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Steps in a crisis
There are three elements present in all crises
- A threatening situation to the company, organization or individual
- Internal or external damage, shock, and threatened reputation
- Limited time to make a defining decision
The rule of thumb for any organization or influential individual is to never underestimate a thorny issue. It is prudent to have an in-house crisis management team that has a separate crisis communication arm. Their job is to monitor even the most mundane complaints and claims and develop strategies to deal with them before it’s too late to salvage a brand’s reputation.
A CEO should consider the repercussions of not being prepared before a crisis, and act promptly by choosing whether or not to outsource crisis management or create a team in-house.
How to implement a crisis communication strategy
There are three fundamental steps to approach any crisis
- Pre-crisis preparation
- Mid-crisis implementation
- Post-crisis strategy
Foresee a crisis
All businesses will have a crisis at one time or another. Those that emerge on the other side are those that have prepared with ample planning and communication. Anticipating a crisis will help you develop a team and strategies to deal with any fallout. It may also help the company identify loopholes that can expose the organization to potential crises.
Choose a crisis communication team
A crisis communication team should comprise of high-level executives with an in-depth understanding of the running of the organization. This is because they’re equipped with the necessary information to handle inquisition from the public and stakeholders. The CEO is definitely part of the team, as are the legal and PR teams. Departmental heads may be included depending on the scope of the crisis.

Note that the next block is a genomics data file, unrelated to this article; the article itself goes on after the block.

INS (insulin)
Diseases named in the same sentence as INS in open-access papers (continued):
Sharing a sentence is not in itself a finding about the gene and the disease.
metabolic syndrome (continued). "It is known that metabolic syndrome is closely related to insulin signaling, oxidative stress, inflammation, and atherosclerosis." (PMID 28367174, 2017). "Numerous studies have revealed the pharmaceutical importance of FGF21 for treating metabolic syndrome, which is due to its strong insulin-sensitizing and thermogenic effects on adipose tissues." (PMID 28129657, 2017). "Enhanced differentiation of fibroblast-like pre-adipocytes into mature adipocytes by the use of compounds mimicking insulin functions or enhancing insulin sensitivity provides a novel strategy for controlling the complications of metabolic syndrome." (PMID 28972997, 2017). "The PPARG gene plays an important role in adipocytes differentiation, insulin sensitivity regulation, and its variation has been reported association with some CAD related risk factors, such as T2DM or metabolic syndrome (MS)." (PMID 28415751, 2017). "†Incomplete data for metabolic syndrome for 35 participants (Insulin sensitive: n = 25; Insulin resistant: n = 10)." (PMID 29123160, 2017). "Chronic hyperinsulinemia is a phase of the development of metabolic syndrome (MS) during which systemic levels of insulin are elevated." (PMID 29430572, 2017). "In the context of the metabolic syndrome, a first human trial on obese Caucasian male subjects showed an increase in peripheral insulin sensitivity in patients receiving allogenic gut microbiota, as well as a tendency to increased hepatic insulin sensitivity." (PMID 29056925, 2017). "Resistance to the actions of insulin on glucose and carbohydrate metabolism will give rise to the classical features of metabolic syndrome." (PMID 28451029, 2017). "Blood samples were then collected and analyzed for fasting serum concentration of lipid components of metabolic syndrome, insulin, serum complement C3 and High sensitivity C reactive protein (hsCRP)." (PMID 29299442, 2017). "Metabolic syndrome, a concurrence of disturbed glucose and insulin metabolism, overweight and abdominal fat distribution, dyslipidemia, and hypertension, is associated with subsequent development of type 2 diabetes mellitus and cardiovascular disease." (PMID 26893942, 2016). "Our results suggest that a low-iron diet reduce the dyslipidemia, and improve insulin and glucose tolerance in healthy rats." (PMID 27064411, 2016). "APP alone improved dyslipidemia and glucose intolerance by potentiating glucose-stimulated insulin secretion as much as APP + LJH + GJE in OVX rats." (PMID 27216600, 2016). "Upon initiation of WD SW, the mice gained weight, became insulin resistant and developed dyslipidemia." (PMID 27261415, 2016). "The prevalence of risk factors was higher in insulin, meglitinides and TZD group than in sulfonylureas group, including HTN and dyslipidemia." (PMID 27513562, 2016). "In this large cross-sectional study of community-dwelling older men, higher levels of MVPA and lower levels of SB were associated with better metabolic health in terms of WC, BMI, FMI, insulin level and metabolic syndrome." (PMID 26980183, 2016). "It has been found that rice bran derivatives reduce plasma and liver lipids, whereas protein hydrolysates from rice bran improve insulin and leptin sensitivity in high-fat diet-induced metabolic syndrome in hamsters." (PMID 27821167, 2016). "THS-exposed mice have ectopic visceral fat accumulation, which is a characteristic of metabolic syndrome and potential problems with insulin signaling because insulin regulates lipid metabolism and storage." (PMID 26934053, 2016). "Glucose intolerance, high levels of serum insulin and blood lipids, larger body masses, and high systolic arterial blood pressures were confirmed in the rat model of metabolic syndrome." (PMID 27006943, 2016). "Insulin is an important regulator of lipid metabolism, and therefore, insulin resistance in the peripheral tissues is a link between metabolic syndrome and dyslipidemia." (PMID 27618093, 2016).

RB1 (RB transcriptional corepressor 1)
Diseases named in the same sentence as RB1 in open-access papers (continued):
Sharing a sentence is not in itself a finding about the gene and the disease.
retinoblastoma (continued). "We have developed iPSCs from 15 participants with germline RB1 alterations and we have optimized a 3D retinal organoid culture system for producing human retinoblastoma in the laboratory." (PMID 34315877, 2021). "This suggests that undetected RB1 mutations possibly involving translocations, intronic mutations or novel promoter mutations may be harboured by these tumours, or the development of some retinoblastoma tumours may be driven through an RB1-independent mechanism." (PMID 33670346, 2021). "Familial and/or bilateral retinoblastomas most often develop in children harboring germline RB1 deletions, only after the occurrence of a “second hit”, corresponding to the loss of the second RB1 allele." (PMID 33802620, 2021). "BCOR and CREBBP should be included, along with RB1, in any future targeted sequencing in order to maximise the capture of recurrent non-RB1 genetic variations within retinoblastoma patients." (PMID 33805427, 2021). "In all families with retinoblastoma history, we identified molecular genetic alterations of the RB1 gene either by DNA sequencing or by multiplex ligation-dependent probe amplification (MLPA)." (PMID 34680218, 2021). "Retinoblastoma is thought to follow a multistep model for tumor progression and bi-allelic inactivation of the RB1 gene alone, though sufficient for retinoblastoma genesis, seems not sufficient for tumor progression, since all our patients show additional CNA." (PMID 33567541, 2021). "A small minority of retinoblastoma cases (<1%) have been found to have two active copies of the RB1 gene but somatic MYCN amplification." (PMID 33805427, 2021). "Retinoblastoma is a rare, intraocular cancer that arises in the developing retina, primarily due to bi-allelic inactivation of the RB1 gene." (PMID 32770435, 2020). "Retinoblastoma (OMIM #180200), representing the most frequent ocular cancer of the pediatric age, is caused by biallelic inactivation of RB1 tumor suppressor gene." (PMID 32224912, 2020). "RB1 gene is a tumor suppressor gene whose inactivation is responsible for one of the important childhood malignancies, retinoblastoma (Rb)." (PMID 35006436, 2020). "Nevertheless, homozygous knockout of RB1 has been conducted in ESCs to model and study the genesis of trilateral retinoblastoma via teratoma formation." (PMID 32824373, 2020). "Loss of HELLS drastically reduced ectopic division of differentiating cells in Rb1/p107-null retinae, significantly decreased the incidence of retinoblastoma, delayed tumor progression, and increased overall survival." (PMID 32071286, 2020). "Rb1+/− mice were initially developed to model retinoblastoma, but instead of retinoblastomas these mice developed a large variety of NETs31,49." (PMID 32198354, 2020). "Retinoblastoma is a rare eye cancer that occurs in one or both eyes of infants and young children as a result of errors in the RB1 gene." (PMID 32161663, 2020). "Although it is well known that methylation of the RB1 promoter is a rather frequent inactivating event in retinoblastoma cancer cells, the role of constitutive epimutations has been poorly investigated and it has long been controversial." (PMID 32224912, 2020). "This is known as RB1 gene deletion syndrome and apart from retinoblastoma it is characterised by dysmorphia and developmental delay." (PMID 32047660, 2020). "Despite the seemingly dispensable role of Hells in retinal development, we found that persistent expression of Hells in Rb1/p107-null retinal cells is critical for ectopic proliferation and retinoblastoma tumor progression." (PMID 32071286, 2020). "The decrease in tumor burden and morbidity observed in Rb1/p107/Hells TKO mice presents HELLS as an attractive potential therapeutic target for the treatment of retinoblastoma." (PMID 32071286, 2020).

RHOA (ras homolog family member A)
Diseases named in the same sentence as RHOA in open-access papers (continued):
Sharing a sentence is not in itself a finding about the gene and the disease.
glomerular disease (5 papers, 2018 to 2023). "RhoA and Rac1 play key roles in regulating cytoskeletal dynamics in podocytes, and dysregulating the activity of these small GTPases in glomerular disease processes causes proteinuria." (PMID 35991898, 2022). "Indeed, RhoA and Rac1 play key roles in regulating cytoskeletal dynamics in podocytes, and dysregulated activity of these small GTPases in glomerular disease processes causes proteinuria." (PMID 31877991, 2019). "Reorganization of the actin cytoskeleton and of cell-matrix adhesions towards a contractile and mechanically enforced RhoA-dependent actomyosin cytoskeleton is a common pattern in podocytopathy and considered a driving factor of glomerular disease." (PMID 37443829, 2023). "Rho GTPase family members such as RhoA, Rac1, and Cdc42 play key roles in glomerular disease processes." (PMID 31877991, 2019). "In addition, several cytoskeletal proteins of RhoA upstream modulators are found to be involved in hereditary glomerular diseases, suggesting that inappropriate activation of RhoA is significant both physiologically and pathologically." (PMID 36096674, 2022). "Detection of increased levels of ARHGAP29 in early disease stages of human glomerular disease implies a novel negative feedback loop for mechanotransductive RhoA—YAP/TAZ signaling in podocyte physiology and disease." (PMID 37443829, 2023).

The crisis management team should do a vulnerability audit, which is a risk assessment to determine the weak areas in the organization that opens it up to a crisis. At the end of the vulnerability audit, the crisis communication team should develop a crisis communication plan that will guide the organization’s reaction to any crises that pop up.
From the team, there should be a designated crisis spokesperson. The spokesperson must be equipped to handle themselves when under fire and be eloquent in all forms of media from public meetings to on-camera. Always remember, crisis communication is very different from proactive PR. In the former one is under fire and in the latter, they’re in friendly environments. The spokesperson needs the training to be able to get the message across in a manner that addresses the concerns of all involved.
Develop notification and alerting mechanisms
It is vital to have a way to notify or alert stakeholders about a crisis immediately after it’s detected. The notification can be as simple as a text message or a code that all the members for the crisis management team are aware of. Keeping everyone in the loop can prevent future damage. It is important to make sure that everyone in your company is on the same page and knows these procedures for crisis. Your internal communication plan should have a way to ensure that everyone has the necessary phone apps or technological means to stay up-to-date.